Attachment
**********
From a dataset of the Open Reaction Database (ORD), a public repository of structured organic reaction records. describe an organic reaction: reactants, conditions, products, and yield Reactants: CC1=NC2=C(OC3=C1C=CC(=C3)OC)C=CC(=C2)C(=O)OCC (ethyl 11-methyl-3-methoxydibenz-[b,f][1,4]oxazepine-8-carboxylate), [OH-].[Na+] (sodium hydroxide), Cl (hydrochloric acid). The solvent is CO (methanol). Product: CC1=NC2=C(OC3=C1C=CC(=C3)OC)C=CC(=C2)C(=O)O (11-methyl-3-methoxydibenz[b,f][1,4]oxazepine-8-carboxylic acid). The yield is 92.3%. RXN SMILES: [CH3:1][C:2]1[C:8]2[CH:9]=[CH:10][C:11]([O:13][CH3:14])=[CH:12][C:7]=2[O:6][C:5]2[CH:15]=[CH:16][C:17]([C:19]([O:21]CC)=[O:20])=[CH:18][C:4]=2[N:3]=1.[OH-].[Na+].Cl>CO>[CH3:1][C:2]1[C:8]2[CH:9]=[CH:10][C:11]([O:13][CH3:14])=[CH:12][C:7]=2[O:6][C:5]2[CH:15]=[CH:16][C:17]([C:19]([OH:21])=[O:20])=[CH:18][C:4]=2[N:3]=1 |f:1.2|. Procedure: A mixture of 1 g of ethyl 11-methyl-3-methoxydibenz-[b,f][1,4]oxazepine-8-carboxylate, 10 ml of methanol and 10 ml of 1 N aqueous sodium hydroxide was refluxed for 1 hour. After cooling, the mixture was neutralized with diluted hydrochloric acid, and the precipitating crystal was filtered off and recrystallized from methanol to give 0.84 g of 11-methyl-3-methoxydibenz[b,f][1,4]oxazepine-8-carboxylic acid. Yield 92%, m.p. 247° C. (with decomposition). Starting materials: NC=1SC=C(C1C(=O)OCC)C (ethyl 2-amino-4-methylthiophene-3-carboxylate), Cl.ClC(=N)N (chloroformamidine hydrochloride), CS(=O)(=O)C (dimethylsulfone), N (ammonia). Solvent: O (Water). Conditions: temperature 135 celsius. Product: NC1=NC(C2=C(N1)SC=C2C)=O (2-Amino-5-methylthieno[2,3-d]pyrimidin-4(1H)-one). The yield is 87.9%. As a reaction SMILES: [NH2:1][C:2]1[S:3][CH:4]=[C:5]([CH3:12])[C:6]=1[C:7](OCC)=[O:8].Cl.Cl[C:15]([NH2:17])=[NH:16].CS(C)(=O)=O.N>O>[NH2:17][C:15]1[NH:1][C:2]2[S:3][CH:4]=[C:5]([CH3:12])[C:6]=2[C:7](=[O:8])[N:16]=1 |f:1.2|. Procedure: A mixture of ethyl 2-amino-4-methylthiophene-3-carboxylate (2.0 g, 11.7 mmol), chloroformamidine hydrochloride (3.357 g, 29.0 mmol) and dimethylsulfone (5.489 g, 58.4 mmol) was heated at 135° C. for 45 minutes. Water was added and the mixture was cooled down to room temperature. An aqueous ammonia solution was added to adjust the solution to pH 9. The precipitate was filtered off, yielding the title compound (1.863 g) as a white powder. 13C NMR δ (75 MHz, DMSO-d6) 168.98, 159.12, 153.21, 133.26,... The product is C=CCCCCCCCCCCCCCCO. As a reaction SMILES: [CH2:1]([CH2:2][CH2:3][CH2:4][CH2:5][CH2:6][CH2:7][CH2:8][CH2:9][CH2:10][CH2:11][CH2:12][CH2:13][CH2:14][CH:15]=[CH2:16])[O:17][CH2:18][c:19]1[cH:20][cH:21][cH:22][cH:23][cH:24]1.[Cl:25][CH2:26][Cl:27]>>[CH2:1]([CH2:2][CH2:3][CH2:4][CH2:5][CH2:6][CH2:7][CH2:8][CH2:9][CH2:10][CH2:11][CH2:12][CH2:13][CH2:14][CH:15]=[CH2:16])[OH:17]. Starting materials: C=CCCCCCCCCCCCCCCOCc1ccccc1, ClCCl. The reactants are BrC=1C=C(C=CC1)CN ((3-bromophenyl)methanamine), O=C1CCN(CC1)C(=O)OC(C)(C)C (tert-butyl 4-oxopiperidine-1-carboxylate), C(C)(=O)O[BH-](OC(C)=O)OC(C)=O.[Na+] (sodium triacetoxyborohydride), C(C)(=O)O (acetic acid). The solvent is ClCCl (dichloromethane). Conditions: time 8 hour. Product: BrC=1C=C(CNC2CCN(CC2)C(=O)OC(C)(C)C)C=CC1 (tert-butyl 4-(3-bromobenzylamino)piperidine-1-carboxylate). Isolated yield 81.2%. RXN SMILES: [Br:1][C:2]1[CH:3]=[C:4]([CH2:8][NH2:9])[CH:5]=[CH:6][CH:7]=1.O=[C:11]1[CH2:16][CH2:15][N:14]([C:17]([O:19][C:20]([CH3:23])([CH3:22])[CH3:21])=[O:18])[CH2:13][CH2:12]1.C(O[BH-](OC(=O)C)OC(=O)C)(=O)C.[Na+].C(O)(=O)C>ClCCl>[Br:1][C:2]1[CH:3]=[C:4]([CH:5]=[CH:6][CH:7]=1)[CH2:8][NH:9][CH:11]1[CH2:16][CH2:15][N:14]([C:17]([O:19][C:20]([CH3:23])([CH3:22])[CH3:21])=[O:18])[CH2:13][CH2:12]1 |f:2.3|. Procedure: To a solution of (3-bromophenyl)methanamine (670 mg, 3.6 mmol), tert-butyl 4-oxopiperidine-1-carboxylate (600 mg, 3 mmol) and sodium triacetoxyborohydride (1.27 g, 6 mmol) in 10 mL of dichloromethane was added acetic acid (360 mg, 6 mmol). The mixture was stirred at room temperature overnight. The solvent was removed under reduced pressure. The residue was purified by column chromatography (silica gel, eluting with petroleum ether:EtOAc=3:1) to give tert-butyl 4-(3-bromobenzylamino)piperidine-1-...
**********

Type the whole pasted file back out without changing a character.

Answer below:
From a dataset of the Open Reaction Database (ORD), a public repository of structured organic reaction records. describe an organic reaction: reactants, conditions, products, and yield Reactants: CC1=NC2=C(OC3=C1C=CC(=C3)OC)C=CC(=C2)C(=O)OCC (ethyl 11-methyl-3-methoxydibenz-[b,f][1,4]oxazepine-8-carboxylate), [OH-].[Na+] (sodium hydroxide), Cl (hydrochloric acid). The solvent is CO (methanol). Product: CC1=NC2=C(OC3=C1C=CC(=C3)OC)C=CC(=C2)C(=O)O (11-methyl-3-methoxydibenz[b,f][1,4]oxazepine-8-carboxylic acid). The yield is 92.3%. RXN SMILES: [CH3:1][C:2]1[C:8]2[CH:9]=[CH:10][C:11]([O:13][CH3:14])=[CH:12][C:7]=2[O:6][C:5]2[CH:15]=[CH:16][C:17]([C:19]([O:21]CC)=[O:20])=[CH:18][C:4]=2[N:3]=1.[OH-].[Na+].Cl>CO>[CH3:1][C:2]1[C:8]2[CH:9]=[CH:10][C:11]([O:13][CH3:14])=[CH:12][C:7]=2[O:6][C:5]2[CH:15]=[CH:16][C:17]([C:19]([OH:21])=[O:20])=[CH:18][C:4]=2[N:3]=1 |f:1.2|. Procedure: A mixture of 1 g of ethyl 11-methyl-3-methoxydibenz-[b,f][1,4]oxazepine-8-carboxylate, 10 ml of methanol and 10 ml of 1 N aqueous sodium hydroxide was refluxed for 1 hour. After cooling, the mixture was neutralized with diluted hydrochloric acid, and the precipitating crystal was filtered off and recrystallized from methanol to give 0.84 g of 11-methyl-3-methoxydibenz[b,f][1,4]oxazepine-8-carboxylic acid. Yield 92%, m.p. 247° C. (with decomposition). Starting materials: NC=1SC=C(C1C(=O)OCC)C (ethyl 2-amino-4-methylthiophene-3-carboxylate), Cl.ClC(=N)N (chloroformamidine hydrochloride), CS(=O)(=O)C (dimethylsulfone), N (ammonia). Solvent: O (Water). Conditions: temperature 135 celsius. Product: NC1=NC(C2=C(N1)SC=C2C)=O (2-Amino-5-methylthieno[2,3-d]pyrimidin-4(1H)-one). The yield is 87.9%. As a reaction SMILES: [NH2:1][C:2]1[S:3][CH:4]=[C:5]([CH3:12])[C:6]=1[C:7](OCC)=[O:8].Cl.Cl[C:15]([NH2:17])=[NH:16].CS(C)(=O)=O.N>O>[NH2:17][C:15]1[NH:1][C:2]2[S:3][CH:4]=[C:5]([CH3:12])[C:6]=2[C:7](=[O:8])[N:16]=1 |f:1.2|. Procedure: A mixture of ethyl 2-amino-4-methylthiophene-3-carboxylate (2.0 g, 11.7 mmol), chloroformamidine hydrochloride (3.357 g, 29.0 mmol) and dimethylsulfone (5.489 g, 58.4 mmol) was heated at 135° C. for 45 minutes. Water was added and the mixture was cooled down to room temperature. An aqueous ammonia solution was added to adjust the solution to pH 9. The precipitate was filtered off, yielding the title compound (1.863 g) as a white powder. 13C NMR δ (75 MHz, DMSO-d6) 168.98, 159.12, 153.21, 133.26,... The product is C=CCCCCCCCCCCCCCCO. As a reaction SMILES: [CH2:1]([CH2:2][CH2:3][CH2:4][CH2:5][CH2:6][CH2:7][CH2:8][CH2:9][CH2:10][CH2:11][CH2:12][CH2:13][CH2:14][CH:15]=[CH2:16])[O:17][CH2:18][c:19]1[cH:20][cH:21][cH:22][cH:23][cH:24]1.[Cl:25][CH2:26][Cl:27]>>[CH2:1]([CH2:2][CH2:3][CH2:4][CH2:5][CH2:6][CH2:7][CH2:8][CH2:9][CH2:10][CH2:11][CH2:12][CH2:13][CH2:14][CH:15]=[CH2:16])[OH:17]. Starting materials: C=CCCCCCCCCCCCCCCOCc1ccccc1, ClCCl. The reactants are BrC=1C=C(C=CC1)CN ((3-bromophenyl)methanamine), O=C1CCN(CC1)C(=O)OC(C)(C)C (tert-butyl 4-oxopiperidine-1-carboxylate), C(C)(=O)O[BH-](OC(C)=O)OC(C)=O.[Na+] (sodium triacetoxyborohydride), C(C)(=O)O (acetic acid). The solvent is ClCCl (dichloromethane). Conditions: time 8 hour. Product: BrC=1C=C(CNC2CCN(CC2)C(=O)OC(C)(C)C)C=CC1 (tert-butyl 4-(3-bromobenzylamino)piperidine-1-carboxylate). Isolated yield 81.2%. RXN SMILES: [Br:1][C:2]1[CH:3]=[C:4]([CH2:8][NH2:9])[CH:5]=[CH:6][CH:7]=1.O=[C:11]1[CH2:16][CH2:15][N:14]([C:17]([O:19][C:20]([CH3:23])([CH3:22])[CH3:21])=[O:18])[CH2:13][CH2:12]1.C(O[BH-](OC(=O)C)OC(=O)C)(=O)C.[Na+].C(O)(=O)C>ClCCl>[Br:1][C:2]1[CH:3]=[C:4]([CH:5]=[CH:6][CH:7]=1)[CH2:8][NH:9][CH:11]1[CH2:16][CH2:15][N:14]([C:17]([O:19][C:20]([CH3:23])([CH3:22])[CH3:21])=[O:18])[CH2:13][CH2:12]1 |f:2.3|. Procedure: To a solution of (3-bromophenyl)methanamine (670 mg, 3.6 mmol), tert-butyl 4-oxopiperidine-1-carboxylate (600 mg, 3 mmol) and sodium triacetoxyborohydride (1.27 g, 6 mmol) in 10 mL of dichloromethane was added acetic acid (360 mg, 6 mmol). The mixture was stirred at room temperature overnight. The solvent was removed under reduced pressure. The residue was purified by column chromatography (silica gel, eluting with petroleum ether:EtOAc=3:1) to give tert-butyl 4-(3-bromobenzylamino)piperidine-1-...